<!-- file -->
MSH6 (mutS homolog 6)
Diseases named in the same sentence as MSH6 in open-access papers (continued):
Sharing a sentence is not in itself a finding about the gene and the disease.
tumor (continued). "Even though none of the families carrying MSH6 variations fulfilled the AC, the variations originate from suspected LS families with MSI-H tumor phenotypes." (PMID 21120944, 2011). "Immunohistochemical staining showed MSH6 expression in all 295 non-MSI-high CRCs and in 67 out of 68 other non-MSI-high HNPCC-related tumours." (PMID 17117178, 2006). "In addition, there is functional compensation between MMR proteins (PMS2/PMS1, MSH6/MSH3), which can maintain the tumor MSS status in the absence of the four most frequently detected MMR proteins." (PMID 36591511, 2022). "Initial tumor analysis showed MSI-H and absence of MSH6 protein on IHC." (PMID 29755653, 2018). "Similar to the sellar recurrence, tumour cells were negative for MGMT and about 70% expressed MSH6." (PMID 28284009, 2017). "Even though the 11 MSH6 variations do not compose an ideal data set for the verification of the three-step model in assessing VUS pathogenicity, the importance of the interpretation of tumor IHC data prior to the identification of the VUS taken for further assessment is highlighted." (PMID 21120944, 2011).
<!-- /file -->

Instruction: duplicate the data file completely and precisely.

MSH6 (mutS homolog 6)
Diseases named in the same sentence as MSH6 in open-access papers (continued):
Sharing a sentence is not in itself a finding about the gene and the disease.
tumor (continued). "Even though none of the families carrying MSH6 variations fulfilled the AC, the variations originate from suspected LS families with MSI-H tumor phenotypes." (PMID 21120944, 2011). "Immunohistochemical staining showed MSH6 expression in all 295 non-MSI-high CRCs and in 67 out of 68 other non-MSI-high HNPCC-related tumours." (PMID 17117178, 2006). "In addition, there is functional compensation between MMR proteins (PMS2/PMS1, MSH6/MSH3), which can maintain the tumor MSS status in the absence of the four most frequently detected MMR proteins." (PMID 36591511, 2022). "Initial tumor analysis showed MSI-H and absence of MSH6 protein on IHC." (PMID 29755653, 2018). "Similar to the sellar recurrence, tumour cells were negative for MGMT and about 70% expressed MSH6." (PMID 28284009, 2017). "Even though the 11 MSH6 variations do not compose an ideal data set for the verification of the three-step model in assessing VUS pathogenicity, the importance of the interpretation of tumor IHC data prior to the identification of the VUS taken for further assessment is highlighted." (PMID 21120944, 2011).